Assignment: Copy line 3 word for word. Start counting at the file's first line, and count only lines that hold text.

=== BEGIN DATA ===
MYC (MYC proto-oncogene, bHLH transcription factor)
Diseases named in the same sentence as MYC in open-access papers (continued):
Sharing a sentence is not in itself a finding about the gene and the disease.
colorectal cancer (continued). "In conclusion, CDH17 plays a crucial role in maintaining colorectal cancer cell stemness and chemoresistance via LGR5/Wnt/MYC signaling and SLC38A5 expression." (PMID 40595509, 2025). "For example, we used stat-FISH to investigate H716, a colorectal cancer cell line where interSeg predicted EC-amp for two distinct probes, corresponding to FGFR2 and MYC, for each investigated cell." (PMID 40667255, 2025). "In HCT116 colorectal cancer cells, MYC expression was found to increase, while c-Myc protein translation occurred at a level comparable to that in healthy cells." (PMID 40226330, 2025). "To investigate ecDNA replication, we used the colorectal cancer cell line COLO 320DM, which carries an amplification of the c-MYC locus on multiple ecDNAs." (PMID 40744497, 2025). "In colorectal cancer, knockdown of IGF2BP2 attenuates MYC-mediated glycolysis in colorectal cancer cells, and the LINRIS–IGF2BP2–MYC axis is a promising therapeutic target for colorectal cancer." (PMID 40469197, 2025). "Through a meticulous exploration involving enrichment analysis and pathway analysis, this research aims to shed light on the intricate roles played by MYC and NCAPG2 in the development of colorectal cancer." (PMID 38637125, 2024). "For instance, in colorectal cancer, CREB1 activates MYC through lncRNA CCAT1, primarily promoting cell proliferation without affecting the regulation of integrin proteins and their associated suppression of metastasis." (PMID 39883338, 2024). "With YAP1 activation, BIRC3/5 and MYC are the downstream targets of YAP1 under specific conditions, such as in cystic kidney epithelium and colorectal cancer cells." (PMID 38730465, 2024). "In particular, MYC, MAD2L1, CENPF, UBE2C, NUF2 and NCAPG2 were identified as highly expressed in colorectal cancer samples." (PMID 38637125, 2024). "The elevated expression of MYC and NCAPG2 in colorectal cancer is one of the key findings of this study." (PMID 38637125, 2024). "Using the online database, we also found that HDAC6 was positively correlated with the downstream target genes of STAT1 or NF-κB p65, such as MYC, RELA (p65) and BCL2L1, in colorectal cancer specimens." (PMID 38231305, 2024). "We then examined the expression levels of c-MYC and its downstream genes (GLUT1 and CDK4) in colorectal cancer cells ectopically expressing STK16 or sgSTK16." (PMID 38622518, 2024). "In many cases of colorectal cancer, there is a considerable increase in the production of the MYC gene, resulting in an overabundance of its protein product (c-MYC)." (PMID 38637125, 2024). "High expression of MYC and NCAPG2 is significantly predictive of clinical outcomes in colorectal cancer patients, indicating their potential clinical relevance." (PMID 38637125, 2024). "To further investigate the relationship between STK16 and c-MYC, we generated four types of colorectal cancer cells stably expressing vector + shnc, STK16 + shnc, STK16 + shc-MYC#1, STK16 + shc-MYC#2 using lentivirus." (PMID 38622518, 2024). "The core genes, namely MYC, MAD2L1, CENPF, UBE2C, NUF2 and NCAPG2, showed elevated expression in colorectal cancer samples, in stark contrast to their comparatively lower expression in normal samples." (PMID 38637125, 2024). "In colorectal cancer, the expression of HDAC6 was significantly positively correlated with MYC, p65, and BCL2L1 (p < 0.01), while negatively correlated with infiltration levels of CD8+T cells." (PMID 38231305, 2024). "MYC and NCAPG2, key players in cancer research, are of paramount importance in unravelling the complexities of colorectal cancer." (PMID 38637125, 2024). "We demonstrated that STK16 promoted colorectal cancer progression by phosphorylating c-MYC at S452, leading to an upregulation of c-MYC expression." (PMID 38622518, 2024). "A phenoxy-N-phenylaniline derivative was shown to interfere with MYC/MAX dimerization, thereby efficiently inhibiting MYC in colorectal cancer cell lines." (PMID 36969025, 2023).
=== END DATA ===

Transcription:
Sharing a sentence is not in itself a finding about the gene and the disease.